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What You Should Know About Ehlers-Danlos Syndrome

By Edited Mar 19, 2016 1 0

An uncommon medical condition Ehlers-Danlos Syndrome, is experienced at most by 1 in upwards of 10,000 people. Individuals that suffer from this genetic connective tissue disorder may not experience symptoms worthy of the diagnosis. Those that are diagnosed with Ehlers-Danlos Syndrome can not be cured from the disorder, rather some of the symptoms are manageable.  

hypermobile joints

Ehlers-Danlos Syndrome:

Ehlers-Danlos Syndrome is a connective tissue disorder that is handed down genetically and is a result of inefficient collagen. At one time there were ten recognized classifications of the syndrome, but the list was narrowed down to six different types as of 1997. These classifications include:

  • Classic- those that suffer from this classification have mild to severe skin issues that result in wounds being slow to heal or excessively stretchy. The individual may also experience some of the symptoms related to the hypermobility classification.
  • Hypermobility- for a person who deals with hypermobility, connective tissues and joints are highly affected. This can result in the person having joints that are prone to subluxing or complete dislocation. Also, there can be pain in the joints that is similar to the pain of arthritis.
  • Arthrochalasia- this rare form of Ehlers-Danlos has only been diagnosed in a handful of cases. An individual would have such loose joints that dislocate easily and would cause walking to be impossible.
  • Vascular- this form of the disorder is considered to be rather severe as it attacks the blood vessels and can cause ruptures in arteries. A person suffering from this may exhibit abnormal facial features.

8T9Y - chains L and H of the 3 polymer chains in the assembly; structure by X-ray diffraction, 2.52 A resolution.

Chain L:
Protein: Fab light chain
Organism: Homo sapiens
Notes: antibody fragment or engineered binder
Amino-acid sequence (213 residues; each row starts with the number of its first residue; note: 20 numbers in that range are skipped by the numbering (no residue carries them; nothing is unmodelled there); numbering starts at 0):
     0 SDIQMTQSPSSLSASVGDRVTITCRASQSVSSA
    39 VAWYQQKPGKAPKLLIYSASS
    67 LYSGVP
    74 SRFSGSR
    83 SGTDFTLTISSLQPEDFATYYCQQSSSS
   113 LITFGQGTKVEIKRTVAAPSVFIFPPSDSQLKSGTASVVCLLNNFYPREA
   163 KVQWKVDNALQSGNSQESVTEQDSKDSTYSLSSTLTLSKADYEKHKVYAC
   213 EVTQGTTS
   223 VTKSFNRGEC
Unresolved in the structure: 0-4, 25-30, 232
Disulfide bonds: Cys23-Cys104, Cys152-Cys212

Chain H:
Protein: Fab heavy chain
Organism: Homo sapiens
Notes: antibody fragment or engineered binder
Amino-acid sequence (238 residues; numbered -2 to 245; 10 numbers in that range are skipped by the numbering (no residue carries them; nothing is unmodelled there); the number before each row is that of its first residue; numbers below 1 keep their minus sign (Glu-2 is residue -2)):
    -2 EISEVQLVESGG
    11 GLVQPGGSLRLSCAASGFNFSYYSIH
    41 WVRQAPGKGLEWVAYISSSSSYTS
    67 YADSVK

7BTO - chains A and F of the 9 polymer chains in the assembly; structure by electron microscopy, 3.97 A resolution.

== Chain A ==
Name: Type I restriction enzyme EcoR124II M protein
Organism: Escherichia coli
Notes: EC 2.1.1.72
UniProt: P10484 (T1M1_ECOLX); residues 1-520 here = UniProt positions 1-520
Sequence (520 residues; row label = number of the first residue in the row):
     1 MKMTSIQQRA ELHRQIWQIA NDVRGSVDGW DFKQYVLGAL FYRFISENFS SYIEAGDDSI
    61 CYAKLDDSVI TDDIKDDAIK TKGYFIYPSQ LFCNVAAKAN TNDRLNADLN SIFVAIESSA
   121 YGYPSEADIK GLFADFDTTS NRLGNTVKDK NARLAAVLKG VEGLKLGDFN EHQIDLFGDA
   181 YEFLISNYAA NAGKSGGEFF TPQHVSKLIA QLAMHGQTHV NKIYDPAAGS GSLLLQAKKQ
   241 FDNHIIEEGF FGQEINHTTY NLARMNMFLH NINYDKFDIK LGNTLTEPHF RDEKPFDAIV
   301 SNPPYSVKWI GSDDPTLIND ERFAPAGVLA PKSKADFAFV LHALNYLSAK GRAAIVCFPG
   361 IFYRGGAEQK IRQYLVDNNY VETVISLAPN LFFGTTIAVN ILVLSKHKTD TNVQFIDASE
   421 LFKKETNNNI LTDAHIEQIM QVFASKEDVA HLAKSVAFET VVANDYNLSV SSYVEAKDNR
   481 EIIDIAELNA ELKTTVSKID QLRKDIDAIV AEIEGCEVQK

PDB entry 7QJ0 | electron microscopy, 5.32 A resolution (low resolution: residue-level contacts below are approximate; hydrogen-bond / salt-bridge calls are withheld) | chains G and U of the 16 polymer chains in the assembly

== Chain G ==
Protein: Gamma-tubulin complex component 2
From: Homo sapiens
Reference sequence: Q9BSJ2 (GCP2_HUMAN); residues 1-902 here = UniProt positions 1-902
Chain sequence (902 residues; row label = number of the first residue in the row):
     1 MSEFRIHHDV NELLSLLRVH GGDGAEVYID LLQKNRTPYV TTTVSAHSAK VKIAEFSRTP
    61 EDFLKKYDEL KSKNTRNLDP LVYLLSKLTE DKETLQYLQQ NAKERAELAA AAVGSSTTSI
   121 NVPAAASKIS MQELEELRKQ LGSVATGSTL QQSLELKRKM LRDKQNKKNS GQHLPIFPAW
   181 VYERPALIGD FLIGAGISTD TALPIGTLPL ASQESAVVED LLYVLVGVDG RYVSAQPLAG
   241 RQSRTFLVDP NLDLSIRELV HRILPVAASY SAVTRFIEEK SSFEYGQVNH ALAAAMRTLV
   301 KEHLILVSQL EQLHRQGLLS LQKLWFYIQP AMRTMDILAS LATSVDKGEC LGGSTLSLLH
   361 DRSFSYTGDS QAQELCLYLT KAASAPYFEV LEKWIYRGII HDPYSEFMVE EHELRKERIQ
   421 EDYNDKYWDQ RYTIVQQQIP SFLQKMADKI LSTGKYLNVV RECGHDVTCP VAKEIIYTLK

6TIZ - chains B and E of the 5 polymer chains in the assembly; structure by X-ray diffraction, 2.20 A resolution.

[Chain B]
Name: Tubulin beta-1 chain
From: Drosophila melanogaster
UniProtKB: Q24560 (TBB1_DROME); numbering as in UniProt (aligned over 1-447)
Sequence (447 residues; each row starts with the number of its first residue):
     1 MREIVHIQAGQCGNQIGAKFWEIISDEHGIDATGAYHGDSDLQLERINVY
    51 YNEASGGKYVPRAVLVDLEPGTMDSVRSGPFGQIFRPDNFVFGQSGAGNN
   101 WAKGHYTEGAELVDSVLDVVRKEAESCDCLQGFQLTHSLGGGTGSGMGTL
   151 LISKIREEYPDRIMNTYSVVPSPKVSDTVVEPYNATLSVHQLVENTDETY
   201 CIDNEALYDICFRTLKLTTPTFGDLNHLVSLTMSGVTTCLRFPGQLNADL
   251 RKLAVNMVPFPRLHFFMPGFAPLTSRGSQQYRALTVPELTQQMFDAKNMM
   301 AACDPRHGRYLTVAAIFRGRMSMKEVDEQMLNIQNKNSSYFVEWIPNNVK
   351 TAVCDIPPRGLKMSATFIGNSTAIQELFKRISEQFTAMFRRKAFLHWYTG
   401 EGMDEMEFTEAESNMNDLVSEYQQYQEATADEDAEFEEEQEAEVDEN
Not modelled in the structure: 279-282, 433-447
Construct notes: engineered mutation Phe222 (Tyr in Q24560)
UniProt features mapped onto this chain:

• Dermatosparaxis- the rarest form of Ehlers-Danlos, which can cause extremely sagging skin.
  • Kyphoscoliosis- as one of the less diagnosed classifications, this form will cause severe curvature of the spine and poor tissue connection to the eyes.  

Diagnosis:

Individuals with Ehlers-Danlos Syndrome may never receive a diagnosis of the disorder. If the person exhibit noticeable symptoms that a doctor picks up on, they will be sent to a geneticist for evaluation. There are no conclusive blood tests or other biological tests to determine the diagnosis of the disorder. A geneticist will perform a physical exam of the patient and look for signs of the syndrome. There are ten mobility points the doctor will check along with skin conditions and the evaluation of abnormal facial features. The healthcare professional will make an educated guess based off of the physical exam and other outside factors, such as: poorly healed scars, joint pain, dislocations and subluxations.  

Precautions:

Regardless of the classification of Ehlers-Danlos a person is diagnosed with, there are a series of precautionary tests will be ordered. The individual will be sent for an EKG to develop a baseline for heart valve function. This test will allow doctors to know more definitively if the individuals valves are weakening. The individual will also be sent to an opthamologist for eye dilation to see if the connective tissues in the back of the eye are weak, which can lead to vision problems.

Treatments:

There are no treatments for individuals who have Ehlers-Danlos Syndrome. At most, there are things that can be done to alleviate symptoms experienced by the person. For those that have frequent dislocations, invasive surgeries can be performed to tighten stretched tendons to keep joints in socket. Joint pain can be managed with physical therapy options and medications. With proper management most individuals that are diagnosed with the disorder can keep their symptoms to a livable minimum.

Ehlers-Danlos Syndrome is not a medical condition experienced by many people in the population. Those that do have the disorder can manage the symptoms for the most part. There have been some reported cases of death due to blood vessel ruptures or heart valve ruptures. However, these cases are rare at best and most individuals lead normal lives.  

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